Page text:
Frames /sing


District (9)

This isn’t a film review, mostly because I find film reviews tiresome (both to read and to write), and it certainly isn’t a critical analysis. The entire critical aim seems misplaced in film, or at least is confined to its own pleasures, like collage-making is only loosely connected to magazines. But perhaps it is a film reaction. And if you haven’t seen the film, skip what follows below because surely there are to be important plot points involved.

District 9 seems a satire of the highest order, which explains perhaps many of the difficulties film reviewers have in grasping the film. When I say of the highest order, I mean that it exploits the form of its presentation as the very mode of ambiguity which is to serve as the abuse  of the film. Caught within humor, genre identification (and alternation), and outright CGI impress, the viewer becomes morally and interpretatively transfixed in a way not easily remembered in film. Kubrick has abused us this way, and sometimes in Verhoeven and Gilliam – before that we have to enter in kitsch. Part The Office, part Robcop, part Videodrome, District 9  bores into us with repeated templates of consciousness, until lastly we are stripped nude…or our nudity is exposed as a trope. What is recalled is the Holocaust, not as figure, but as allegory, and AS allegory its very form resonates with a kind of crude, trans-historical specificity. Again and again through the film you feel as if you “get it”, you get what the director/writer/actor is trying to, even didactically, say. But then the text, the very text of its enunciation is ripped out from under you in the oddest fashion, through boredom and repetition, or through Cronenberg-like flattenings out into flesh, and Spielberg/Cameron oscillations between humanized spectacle and explosive chase. Indeed as much as we want to will that this film is about aliens, or really political aliens, one would have to commend that it is about technology, our flesh, and the eros between.

There is so much to be said about this film, but one should note that the very “inhuman” human character Wikus only becomes human after, first he has been infected by the distilled blood within alien technology, and then, finally, when he “puts on” ἐνεδύσασθε the Aliens (Ripley) cybernetic suit. This, coupled with the very armature of the the satirical structure perhaps shows the way towards an ethical human future that involves a technological irony. What is beautiful about this film is that it takes the no-doubt genetic narrative flaws inherented from its film-short origins, a core of cartoonish characters, and allegorizes both our history and our future, weaving the very schema of our racisms and ethnocentric reactionary impulses into the flesh of technology and love.

6 responses to “District (9)

  1. Paul August 19, 2009 at 4:36 pm

    and it was produced by a kiwi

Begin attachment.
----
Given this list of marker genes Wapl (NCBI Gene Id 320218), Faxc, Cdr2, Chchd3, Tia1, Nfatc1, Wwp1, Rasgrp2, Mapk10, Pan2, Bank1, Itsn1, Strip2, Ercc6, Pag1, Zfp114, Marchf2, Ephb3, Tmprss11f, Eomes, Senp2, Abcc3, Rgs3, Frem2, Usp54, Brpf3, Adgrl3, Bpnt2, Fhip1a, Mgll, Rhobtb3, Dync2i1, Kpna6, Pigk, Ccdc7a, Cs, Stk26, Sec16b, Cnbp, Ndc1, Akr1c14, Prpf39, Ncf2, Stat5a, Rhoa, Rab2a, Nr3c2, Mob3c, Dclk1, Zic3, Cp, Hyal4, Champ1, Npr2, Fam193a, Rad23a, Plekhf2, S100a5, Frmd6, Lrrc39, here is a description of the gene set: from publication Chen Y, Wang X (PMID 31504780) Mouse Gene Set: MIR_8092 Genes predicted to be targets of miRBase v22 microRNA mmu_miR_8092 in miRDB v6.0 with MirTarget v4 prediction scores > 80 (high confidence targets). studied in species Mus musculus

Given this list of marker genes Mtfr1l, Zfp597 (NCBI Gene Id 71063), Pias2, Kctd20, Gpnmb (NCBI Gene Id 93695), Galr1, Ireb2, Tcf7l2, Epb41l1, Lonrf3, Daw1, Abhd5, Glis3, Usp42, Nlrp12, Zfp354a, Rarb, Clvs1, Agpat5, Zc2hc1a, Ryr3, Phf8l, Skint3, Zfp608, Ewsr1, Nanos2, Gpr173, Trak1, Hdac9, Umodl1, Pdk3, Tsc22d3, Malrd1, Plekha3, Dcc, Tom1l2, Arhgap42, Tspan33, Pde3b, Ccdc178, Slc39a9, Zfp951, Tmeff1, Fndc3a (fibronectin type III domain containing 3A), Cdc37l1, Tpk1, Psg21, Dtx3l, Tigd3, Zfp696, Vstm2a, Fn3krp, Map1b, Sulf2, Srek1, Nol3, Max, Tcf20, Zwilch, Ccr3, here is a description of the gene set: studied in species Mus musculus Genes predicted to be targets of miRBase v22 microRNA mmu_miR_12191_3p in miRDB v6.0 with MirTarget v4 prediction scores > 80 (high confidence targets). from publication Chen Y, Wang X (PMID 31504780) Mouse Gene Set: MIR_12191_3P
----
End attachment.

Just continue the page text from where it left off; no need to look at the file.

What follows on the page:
2. Paul Bains September 21, 2009 at 7:09 am

    I saw the film yesterday. Walked out of the cinema on a grey, wet, grim, sunday afternoon in a small town in the northland of nz (whangarei).
    I felt like I was in D.9. Actually quite nervous as I unlocked my car to change my coat for rain gear – seemed like I was being watched. the power of cinema.

    But, what I want to know is who is supposed to be shooting those last scenes – of the mutant crawling along on the ground watching the spaceship leaving? Or, come to think of it, who is shooting the film?

    ‘This is the last footage we have of x…who knows what happened to him.’
    That is until the sequel!!!!!!!!!!!!!

  3. kvond September 21, 2009 at 10:23 am

    Yes. I particularly enjoy when cinema transforms the space and experience just outside the cinema. I remember that when I first saw the Matrix (crossing a street was an adventure in physics), and then when I saw Goodfellows (I felt someone was going to walk up behind me and shoot me in the head). I didn’t exactly have that feeling after district 9, but it did affect me pretty acutely.

    As to the sequel, I am one of those that while a sequel is possible, I felt that the satrical form of the film actually was referencing the “wait until the sequel” narrative trope as a point of the film. So seem to have this too.

  4. Paul September 21, 2009 at 3:27 pm

    yes, I was joking about the sequel. It did cross my mind that there will be some who say ‘the nigerians’ are a racist stereotype. Any the acting is brilliant.

  5. kvond September 21, 2009 at 5:26 pm

    The Nigerians were an incredibly racist stereotype, I think one of the main factors that made me appreciate just how satirical the film was. To decry de-humanization, so to speak, and to have such a racist depiction of Nigerians really speaks to the aesthetic tension of the film.

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